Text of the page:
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The Office’s Rainn Wilson apologises for ‘mean crack’ about ‘chestfeeding’

Danai Nesta Kupemba June 17, 2022
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Rainn Wilson has apologised for a trans joke he made. (Axelle/Bauer-Griffin/FilmMagic)

Rainn Wilson has apologised for taking a “mean crack” about “chestfeeding” after taking some time to “educate” himself.

The Office actor was criticised for posting a tweet that parroted a common anti-trans refrain.

“TIL [today I learned] you can no longer say ‘nursing or breastfeeding mother’ you have to say chest feeding person,” Rainn Wilson wrote on Wednesday (15 June).

Chest-feeding is a gender-neutral term that some health bodies, including the Academy of Breastfeeding Medicine and the NHS, encourage healthcare professionals to use where appropriate, for example when working with trans fathers and non-binary parents.

None of these bodies advocate for the elimination of terms such as breastfeeding or mother, rather, it is about respecting parents who prefer gender-neutral language.

However, misinformation has been propagated by anti-trans voices and media outlets, including The Times newspaper, which in 2021 wrongly claimed an English NHS trust was telling staff to “replace” the terms breastfeeding and mother. It took the newspaper a year to issue a correction.

After Rainn Wilson was criticised for fuelling such misinformation, the 56-year-old actor returned to Twitter with an apology.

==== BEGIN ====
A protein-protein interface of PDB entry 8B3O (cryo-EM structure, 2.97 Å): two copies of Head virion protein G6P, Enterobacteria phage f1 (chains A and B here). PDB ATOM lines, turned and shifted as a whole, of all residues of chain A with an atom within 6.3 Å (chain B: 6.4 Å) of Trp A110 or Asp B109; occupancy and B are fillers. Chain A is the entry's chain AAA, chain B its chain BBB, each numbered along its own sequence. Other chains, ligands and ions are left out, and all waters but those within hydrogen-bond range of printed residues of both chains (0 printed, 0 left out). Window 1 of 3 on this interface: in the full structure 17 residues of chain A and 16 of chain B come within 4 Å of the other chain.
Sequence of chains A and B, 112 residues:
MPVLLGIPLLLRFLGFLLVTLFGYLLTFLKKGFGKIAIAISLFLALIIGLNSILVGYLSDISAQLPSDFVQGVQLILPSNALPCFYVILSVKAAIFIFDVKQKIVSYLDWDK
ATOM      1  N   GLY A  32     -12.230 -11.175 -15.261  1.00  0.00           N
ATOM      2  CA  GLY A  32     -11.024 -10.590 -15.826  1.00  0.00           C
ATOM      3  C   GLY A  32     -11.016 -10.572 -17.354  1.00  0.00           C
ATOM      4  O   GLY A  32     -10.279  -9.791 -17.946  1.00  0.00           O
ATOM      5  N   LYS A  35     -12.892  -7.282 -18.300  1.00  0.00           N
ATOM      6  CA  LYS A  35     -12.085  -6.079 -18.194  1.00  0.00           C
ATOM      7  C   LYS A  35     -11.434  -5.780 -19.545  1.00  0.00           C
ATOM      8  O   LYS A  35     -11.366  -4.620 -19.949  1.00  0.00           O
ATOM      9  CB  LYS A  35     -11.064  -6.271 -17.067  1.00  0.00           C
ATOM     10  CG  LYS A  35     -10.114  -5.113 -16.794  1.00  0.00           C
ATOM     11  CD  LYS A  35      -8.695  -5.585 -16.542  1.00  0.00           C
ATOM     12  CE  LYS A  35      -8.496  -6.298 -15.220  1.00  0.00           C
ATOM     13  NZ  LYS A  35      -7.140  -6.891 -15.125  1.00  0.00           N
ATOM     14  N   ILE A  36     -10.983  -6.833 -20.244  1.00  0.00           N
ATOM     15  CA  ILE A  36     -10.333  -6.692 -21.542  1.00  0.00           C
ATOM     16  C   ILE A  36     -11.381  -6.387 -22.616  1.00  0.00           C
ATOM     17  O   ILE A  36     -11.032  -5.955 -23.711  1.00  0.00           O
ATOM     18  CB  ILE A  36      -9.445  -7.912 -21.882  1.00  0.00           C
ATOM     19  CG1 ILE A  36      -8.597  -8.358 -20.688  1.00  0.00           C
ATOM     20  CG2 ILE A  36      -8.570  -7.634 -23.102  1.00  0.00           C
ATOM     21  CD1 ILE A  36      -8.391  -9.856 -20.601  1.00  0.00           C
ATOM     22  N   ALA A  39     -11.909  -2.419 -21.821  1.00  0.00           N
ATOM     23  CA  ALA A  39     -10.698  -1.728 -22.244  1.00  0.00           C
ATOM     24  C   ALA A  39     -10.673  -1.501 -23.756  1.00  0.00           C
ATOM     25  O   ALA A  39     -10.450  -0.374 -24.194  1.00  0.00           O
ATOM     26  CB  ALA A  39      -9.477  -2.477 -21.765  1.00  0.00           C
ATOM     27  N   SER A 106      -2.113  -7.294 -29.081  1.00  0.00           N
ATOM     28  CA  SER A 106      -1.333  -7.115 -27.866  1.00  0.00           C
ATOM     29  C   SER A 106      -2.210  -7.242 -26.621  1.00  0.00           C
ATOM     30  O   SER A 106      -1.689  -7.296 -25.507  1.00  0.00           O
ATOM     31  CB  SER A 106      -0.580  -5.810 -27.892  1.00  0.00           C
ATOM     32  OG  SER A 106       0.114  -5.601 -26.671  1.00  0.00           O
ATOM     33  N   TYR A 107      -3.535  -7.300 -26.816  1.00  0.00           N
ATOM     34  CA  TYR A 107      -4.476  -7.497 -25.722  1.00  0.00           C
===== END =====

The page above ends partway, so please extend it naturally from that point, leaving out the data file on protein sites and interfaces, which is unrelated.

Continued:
He wrote on Thursday (16 June): “Yesterday I tweeted a mean crack about breastfeeding vs chestfeeding.

“After speaking with some trans friends and educating myself a bit more I want to apologise for the tweet. It was adding to misinformation and meanness. I’m sorry.”

Many welcomed Rainn Wilson’s apology, noting that he had said sorry without qualifying or making excuses for his actions.

Some, however, wanted him to go further. One user wrote: “This guy has 4.4m followers and contributed to misinformation and transphobia. Words are one thing, but it’s really important to follow them up with action. If he can’t donate, i’m sure he can use his platform towards aiding and supporting trans ppl.”

Another user urged people to think about the impact their words could have, writing: “It’s not my place to accept or refuse your apology, but as an ally, I will say: please, consider in the future that almost any joke you could make about trans people can potentially hurt actual trans people in this current climate.”

In 2021, Brighton and Sussex University Hospitals NHS Trust launched the UK’s first clinical and language guidelines to support trans and non-binary birthing people, the culmination of many years’ work.

The trust said that it “recognises the vast majority of midwifery service users are women and already has language in place women are comfortable with. This is not changing. For example, we will continue to call them pregnant women and talk about breastfeeding”.

A policy document released by BSUH said staff should not stop using gendered words like “woman” or “motherhood”, but should consciously start adding more inclusive language into their lexicon.

It said: “Gender identity can be a source of oppression and health inequality. We are consciously using the worlds ‘women’ and ‘people’ together to make it clear that we are committed to working on addressing health inequalities for all of those who use our services. …

“Women are frequently disadvantaged in healthcare, as are trans and non-binary people. “

More: the office, trans-inclusive language

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